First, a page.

The 1930s was Hollywood's golden age. "All Quiet on the Western Front" (1930) was the last silent-era film to win Best Picture, and while it was years before many critics fully embraced "talkies," narrative feature films as we know them today came into their own.
1930: ‘All Quiet on the Western Front’
It may well be called a preachment for peace. No motion picture has presented a bleaker, blacker etching of the horror of war than “All Quiet on the Western Front.” Erich Marla Remarque’s realistic story transcribed to the screen produced a profound impression upon its first audience.
“All Quiet On the Western Front” is one or the great productions of all time. Its battle scenes can be termed magnificent, though they are also fraught with horror.
On the scroll of great achievements of the screen let the name of this production be deeply and darkly engraved. For until you have seen it you have never viewed the war portrayed on the motion-picture film.
Words are a feeble description of what occurs in this picture. I can see it only as a series of impressions of a terrible reality — one of the grimmest panoramas of the conflict with sound adding constantly to its uncanny realism.
I cannot recommend that you see this picture simply for enjoyment.
I cannot say enough. however, as to what a courageous accomplishment it is. No one should miss “All Quiet on the Western Front” because it is new proof of how surpassingly real the screen can be. (Read more) — Edwin Schallert
The pioneering spirit of the West lives once again. “Cimarron,” screen transcription of Edna Ferber’s novel, achieves the revivification, an epical and human impression of the land rush days in Oklahoma.
“Cimarron” will draw attention because it is a sincere and colorful accomplishment —more sincere and more colorful, it would seem, than most previous enterprises or this kind in the talkies.
The eye is caught immediately by the sweep of the land rush, that comes with a breath-taking swiftness almost, it would appear, before the picture had started. Such a wild smashing scene would ordinarily be saved for a climax, but here it is presented to give impetus to the whole unfoldment.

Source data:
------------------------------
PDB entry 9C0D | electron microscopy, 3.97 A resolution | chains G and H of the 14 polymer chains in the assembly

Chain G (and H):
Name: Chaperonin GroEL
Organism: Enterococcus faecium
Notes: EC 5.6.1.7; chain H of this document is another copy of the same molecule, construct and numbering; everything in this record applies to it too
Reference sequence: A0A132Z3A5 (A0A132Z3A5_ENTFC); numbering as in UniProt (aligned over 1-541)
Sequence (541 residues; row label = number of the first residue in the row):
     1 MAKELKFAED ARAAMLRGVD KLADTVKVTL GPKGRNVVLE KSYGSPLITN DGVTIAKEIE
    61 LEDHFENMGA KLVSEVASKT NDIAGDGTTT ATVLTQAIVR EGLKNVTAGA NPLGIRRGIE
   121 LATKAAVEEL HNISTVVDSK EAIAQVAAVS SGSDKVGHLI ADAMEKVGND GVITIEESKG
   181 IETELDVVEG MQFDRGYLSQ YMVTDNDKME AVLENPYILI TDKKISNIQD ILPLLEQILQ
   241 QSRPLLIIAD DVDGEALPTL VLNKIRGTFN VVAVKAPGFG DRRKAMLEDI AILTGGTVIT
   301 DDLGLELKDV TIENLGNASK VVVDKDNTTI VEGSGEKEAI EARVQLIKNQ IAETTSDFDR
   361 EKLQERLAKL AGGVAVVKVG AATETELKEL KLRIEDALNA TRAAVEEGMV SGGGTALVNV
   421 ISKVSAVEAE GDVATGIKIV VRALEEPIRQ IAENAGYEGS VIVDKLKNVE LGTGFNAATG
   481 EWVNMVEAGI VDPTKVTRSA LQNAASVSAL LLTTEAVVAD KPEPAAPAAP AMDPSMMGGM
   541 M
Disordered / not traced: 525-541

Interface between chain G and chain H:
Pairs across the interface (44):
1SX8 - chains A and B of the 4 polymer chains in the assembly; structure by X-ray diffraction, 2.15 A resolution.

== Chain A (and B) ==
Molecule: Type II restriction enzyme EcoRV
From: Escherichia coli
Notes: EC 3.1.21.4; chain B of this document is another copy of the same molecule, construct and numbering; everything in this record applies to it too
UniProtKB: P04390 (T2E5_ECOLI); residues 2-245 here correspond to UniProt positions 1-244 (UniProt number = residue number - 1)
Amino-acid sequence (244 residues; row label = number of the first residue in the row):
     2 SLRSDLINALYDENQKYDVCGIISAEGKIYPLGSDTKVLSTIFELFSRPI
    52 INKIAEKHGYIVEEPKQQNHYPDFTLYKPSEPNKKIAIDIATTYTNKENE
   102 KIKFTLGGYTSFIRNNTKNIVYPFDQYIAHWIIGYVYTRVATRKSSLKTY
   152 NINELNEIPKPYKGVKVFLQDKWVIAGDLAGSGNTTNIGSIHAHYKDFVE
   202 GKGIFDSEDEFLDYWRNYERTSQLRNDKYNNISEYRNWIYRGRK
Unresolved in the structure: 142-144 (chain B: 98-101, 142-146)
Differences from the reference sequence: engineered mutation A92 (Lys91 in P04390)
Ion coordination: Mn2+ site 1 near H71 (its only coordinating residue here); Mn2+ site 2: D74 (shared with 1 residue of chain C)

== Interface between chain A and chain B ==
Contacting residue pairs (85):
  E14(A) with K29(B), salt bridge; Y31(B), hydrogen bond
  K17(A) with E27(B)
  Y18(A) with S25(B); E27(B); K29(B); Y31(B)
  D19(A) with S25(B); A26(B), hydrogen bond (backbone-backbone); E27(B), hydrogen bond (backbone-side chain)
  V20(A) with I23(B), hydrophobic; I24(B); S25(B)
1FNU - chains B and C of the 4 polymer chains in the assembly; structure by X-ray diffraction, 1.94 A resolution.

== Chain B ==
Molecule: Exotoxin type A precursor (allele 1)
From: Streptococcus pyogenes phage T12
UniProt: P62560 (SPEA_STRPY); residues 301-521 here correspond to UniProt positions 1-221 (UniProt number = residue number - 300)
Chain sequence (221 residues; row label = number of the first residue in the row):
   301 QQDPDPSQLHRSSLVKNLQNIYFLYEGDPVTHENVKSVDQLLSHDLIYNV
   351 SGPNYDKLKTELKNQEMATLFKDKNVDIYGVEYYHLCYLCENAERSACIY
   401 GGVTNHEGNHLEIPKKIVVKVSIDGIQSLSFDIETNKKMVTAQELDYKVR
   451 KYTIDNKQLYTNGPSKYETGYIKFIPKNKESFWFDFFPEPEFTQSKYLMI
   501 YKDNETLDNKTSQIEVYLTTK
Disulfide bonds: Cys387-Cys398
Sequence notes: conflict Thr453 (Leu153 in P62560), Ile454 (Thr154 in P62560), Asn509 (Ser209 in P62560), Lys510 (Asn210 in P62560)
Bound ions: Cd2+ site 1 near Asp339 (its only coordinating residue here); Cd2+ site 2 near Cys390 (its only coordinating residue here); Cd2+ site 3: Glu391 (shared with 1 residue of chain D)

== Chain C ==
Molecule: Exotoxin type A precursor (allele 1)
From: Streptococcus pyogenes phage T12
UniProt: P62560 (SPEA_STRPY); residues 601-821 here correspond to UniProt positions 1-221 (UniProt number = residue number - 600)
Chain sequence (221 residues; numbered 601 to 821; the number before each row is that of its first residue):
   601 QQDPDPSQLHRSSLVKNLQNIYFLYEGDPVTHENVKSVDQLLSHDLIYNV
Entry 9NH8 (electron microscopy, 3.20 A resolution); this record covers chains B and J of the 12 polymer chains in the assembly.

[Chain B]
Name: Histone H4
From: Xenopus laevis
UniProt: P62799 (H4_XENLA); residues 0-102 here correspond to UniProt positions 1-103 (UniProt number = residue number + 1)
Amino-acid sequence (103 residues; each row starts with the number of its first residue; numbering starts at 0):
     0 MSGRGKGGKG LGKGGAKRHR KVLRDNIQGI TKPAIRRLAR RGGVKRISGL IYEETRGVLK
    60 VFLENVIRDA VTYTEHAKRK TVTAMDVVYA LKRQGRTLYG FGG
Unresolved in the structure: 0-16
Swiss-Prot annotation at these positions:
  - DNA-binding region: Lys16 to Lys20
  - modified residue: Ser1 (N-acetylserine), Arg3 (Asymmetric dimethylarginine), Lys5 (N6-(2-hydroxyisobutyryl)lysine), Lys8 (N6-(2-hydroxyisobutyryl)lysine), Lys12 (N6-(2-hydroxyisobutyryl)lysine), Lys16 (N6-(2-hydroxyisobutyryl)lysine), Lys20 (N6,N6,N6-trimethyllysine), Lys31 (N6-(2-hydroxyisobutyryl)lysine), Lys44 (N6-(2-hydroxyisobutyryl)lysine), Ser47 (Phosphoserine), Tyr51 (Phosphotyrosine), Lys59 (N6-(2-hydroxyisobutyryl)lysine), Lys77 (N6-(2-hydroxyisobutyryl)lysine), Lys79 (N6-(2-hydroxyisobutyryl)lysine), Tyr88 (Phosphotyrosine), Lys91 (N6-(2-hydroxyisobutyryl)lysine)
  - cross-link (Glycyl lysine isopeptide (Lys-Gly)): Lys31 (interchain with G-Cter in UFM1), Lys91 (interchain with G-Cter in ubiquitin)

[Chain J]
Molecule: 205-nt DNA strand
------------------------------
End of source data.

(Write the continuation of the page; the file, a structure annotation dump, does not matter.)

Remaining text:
Richard Dix is a new personality in the rugged title role. Few good opportunities have come his way of late, but in his portrayal he will regain and doubtless add to his popularity. Not all the finesse that might be deemed desirable, but a dominating impersonation.
“Cimarron” is the sketch of a lifetime. It portrays the experiences of Sabra Cravat from the period when she is the girl-wife of the hero, until she has assumed complete sway as the publisher of her husband’s newspaper, and also becomes a Congresswoman.
Irene Dunne has made her role especially attractive by virtue of an earnest and thoughtful portrayal of the heroine. She will be well-nigh star material as a result of this performance. Simplicity and genuineness seem to mark her whole interpretation. (Read more) — Edwin Schallert
1932: ‘Grand Hotel’
The great circular set into which I stepped — over cables, ropes, conduit boxes and a mass of paraphernalia — was the lobby of the Grand Hotel, nominally in Berlin, actually in Culver City. It covered two full stages, and represented the last gasp in Metro-Goldwyn-Mayer’s most ambitious project: The filming of Vicki Baum’s story and play, with a cast headed by five of the foremost actors obtainable — Greta Garbo, John Barrymore, Joan Crawford, Lionel Barrymore and Wallace Beery.
I watched them film the scene next-to-closing. It seemed terrifically complicated, almost an enterprise of engineering, at first. This was because the whole bewildering ensemble was surmounted by a gigantic crane, on the tip of which swung a cameraman and his machine; but the thing moved with such silent grace-gliding, at the pressure of a finger — that this first impression was quickly succeeded by another one. I decided that there was nothing to it at all.
In a way, of course, I was “both wrong.” The scheme had to be worked out scientifically, scene for scene; but once worked out — with actors, technicians and crane behaving as they should — it was as good as “in the can.” (Read more) — Philip K. Scheuer
"Cavalcade," first seen Thursday night at the Gaiety Theater, is the greatest picture Fox has ever made and many believe it to be the finest achievement of the talking film. It is magnificent and is virtually without a flaw.
On all sides there is nothing but unqualified praise for the picture, praise which mounts into a pitch of hysteria. Not alone because of the superiority of the screen in achieving spectacular effects, but due to its ability to maintain pace and continuity. (Read more) — Norbert Lusk
1934: ‘It Happened One Night’
Wherever movies are discussed, the length and breadth of the land, the name or one recent comedy-drama is sure to come up. This is as true of Hollywood as it is of Hohokus — sooner or later the talk will get around to “It Happened One Night,” produced by Columbia, starring Claudette Colbert and Clark Gable, and directed by Frank Capra.
Capra and Columbia’s previous collaboration, “Lady for a Day,” was hardly less conspicuous in its success. But “It Happened One Night” cinched them for immortality. (Read more) — Philip K. Scheuer
1935: ‘Mutiny on the Bounty’